Recommendations for Brussels
Posted 27 May 2002 - 05:29 AM
Posted 20 August 2002 - 11:03 AM
Posted 20 August 2002 - 02:16 PM
is to get a bucket of mussels and drink beers for hours There was
a decent French restaurant closeby from our hotel (whose name escapes me for the moment, will update once I find it ) which was fairly decent.
Posted 20 August 2002 - 02:58 PM
Let me add a note about Aux Armes de Bruxelles. Located just a block off the Grand Place at the intersection of two streets chockablock with tourist restaurants is Aux Armes de Bruxelles. It's a reasonably priced brasserie/restaurant, although it's nowhere nearly as cheap as its neighbors. I've been told that the neighboring restaurants are to be avoided, but I can't offer first hand evidence. Aux Armes, however, is an institution to be sought out. We both ordered the anguilles au vert (18 EUR) and I cannot vouch for the rest of the menu, although food around me looked appetizing. Anyway, the eels in a green herb (parsley) sauce were superb and a memorable dish for me.
This is by no means in a class near Comme Chez Soi where we also ate, but I felt those traditional eels were a compelling dish. Whether or not I consider it special might depend on context and your interests. Orignal thread. We were led to another place (Le Passage, av. J&P Carsoel 13) that was quite interesting and an very good buy, but were driven there by friends. It's in an outlying residential neighborhood.
Recent WorldTable posts include: comments about reporting on Michelin stars in The NY Times, the NJ proposal to ban foie gras, Michael Ruhlman's comments in blogs about the NJ proposal and Bill Buford's New Yorker article on the Food Network.
My mailbox is full. You may contact me via worldtable.com.
Posted 21 August 2002 - 05:06 AM
Posted 29 August 2002 - 07:35 AM
Not cheap, but very good food and excellent service.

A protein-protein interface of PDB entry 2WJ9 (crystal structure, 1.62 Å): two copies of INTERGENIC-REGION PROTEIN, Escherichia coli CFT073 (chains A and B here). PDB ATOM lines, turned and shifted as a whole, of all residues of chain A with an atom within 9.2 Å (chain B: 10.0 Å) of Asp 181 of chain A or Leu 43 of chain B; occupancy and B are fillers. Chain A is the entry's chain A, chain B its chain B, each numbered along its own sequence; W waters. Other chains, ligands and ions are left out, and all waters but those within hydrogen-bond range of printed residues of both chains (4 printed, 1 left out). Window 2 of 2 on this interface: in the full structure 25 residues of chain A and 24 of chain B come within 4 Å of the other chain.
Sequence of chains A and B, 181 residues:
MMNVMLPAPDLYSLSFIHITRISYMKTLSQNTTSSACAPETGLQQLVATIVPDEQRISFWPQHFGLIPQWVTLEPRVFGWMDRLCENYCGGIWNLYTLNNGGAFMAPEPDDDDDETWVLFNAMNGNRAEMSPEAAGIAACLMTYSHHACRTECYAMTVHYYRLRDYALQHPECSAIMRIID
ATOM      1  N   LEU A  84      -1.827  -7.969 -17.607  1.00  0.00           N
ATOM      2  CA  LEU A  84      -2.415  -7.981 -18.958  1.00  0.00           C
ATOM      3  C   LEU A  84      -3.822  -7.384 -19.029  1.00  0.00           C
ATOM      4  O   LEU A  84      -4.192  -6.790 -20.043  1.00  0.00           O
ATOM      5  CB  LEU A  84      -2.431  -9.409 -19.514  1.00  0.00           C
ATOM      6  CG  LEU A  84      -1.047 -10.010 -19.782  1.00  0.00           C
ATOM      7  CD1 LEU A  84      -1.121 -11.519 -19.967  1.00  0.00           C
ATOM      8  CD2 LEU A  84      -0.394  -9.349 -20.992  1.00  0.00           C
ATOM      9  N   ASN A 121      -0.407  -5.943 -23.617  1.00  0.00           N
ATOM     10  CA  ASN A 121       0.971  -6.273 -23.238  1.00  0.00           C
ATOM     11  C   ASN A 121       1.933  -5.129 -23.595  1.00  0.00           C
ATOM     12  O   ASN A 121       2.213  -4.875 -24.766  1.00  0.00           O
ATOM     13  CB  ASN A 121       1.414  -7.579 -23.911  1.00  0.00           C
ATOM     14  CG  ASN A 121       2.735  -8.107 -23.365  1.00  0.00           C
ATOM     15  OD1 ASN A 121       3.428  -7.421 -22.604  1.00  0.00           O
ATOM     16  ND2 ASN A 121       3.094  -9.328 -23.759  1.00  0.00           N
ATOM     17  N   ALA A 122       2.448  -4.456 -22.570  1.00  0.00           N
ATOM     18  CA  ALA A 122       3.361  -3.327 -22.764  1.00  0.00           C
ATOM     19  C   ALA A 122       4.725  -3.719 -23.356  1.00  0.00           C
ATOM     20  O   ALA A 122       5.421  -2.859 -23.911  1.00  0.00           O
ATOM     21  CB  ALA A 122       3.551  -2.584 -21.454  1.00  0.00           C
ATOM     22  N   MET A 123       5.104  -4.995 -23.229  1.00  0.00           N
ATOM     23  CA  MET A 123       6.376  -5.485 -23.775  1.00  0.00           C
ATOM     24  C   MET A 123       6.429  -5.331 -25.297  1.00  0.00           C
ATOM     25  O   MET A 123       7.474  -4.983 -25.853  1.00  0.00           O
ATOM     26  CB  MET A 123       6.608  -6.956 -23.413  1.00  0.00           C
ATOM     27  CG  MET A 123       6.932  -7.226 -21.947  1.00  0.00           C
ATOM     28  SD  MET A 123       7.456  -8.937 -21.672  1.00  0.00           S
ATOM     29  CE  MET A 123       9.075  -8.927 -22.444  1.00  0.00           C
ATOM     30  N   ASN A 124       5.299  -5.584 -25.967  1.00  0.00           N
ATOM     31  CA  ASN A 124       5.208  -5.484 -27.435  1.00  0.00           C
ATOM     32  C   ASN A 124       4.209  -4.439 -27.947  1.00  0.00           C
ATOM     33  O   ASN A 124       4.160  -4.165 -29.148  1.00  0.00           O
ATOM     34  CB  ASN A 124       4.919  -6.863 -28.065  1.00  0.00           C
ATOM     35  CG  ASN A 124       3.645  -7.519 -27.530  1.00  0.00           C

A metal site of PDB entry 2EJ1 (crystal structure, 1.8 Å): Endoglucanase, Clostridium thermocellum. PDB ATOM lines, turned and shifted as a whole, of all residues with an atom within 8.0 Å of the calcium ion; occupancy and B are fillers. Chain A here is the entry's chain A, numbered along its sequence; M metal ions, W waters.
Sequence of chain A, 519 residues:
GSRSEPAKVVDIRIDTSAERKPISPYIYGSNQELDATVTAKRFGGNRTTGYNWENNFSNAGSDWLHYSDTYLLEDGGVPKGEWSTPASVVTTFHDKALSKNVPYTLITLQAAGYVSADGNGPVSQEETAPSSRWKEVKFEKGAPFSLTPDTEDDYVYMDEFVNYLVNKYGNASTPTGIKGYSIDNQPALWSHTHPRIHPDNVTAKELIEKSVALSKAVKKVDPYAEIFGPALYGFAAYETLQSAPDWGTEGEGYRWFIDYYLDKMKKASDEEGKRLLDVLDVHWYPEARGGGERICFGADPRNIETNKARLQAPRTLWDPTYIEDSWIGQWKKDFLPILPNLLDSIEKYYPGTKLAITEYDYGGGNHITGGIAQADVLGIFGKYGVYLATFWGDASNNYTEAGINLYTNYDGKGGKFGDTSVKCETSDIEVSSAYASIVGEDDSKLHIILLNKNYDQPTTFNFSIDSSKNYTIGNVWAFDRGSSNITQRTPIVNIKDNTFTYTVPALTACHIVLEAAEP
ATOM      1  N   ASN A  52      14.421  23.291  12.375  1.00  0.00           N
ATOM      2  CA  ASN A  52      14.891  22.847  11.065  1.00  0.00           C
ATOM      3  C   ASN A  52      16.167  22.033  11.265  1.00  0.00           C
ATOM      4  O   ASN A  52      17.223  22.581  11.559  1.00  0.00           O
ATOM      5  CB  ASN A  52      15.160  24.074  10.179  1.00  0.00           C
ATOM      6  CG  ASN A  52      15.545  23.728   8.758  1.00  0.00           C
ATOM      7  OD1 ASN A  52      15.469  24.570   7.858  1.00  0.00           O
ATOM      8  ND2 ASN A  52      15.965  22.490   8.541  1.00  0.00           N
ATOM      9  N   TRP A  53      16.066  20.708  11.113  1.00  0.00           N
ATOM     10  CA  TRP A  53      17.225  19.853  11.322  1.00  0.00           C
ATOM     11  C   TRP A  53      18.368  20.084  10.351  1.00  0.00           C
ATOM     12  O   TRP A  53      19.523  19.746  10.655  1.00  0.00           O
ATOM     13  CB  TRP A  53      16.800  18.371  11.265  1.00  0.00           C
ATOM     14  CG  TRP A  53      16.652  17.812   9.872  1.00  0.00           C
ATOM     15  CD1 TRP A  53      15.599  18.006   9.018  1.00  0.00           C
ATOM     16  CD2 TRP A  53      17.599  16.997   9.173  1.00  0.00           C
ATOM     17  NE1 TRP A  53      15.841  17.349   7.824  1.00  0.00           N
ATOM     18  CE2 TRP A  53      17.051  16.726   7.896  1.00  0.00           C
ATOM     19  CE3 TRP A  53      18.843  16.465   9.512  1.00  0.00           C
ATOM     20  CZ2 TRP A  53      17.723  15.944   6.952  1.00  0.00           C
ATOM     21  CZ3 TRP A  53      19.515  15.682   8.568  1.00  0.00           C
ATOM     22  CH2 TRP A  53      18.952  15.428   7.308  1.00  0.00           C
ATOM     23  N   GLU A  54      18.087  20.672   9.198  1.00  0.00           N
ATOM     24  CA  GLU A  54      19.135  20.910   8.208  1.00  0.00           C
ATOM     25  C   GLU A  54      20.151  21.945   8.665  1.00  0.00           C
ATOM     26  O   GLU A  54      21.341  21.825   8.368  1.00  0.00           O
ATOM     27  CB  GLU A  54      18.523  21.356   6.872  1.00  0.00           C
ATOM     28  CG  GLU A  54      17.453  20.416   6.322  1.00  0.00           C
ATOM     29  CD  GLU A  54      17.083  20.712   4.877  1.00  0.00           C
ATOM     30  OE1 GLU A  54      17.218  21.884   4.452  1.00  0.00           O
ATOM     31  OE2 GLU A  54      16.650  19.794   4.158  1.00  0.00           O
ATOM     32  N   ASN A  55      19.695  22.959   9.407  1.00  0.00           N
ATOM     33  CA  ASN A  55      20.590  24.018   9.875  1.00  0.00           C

Any ideas on the name?
Posted 02 September 2002 - 12:12 PM
Posted 03 September 2002 - 01:01 AM
Posted 03 September 2002 - 02:25 PM
And contrary to popular belief, it IS very possible to have a bad meal in Brussels. Personally, I can't stand the city. If you want to learn about the true heart of the Belgian people, get thee out of the capital!
Posted 03 September 2002 - 02:54 PM
Only on this occasion, we're hacking back from Bremen on our way to Calais and Brussels is a logical stop on the motorway system. It is very difficult to find a decent hotel in either Bruges or Gent that has less than a mandatory two night stay at the weekend and those that do charge more than I am prepared to pay. You're quite right about getting out from Brussels, one of my top 5 meals ever was in an auberge (I think some kind of converted water mill) about 10 km outside Dinant. As for Brussels I've had about 10 meals there over the years and haven't had a bad one yet, and one or three were outstanding.
It's really too bad you are restricted to Brussels.
As for Bruges Der Gouden Harynck also rates in the top 5 - their "Menu Surprise" was a tour de force. Gent is on the tour list for next year.
Posted 25 October 2002 - 09:56 AM
Any suggestions for particular dishes, or any things worth knowing about in advance ?
Posted 30 October 2002 - 05:00 AM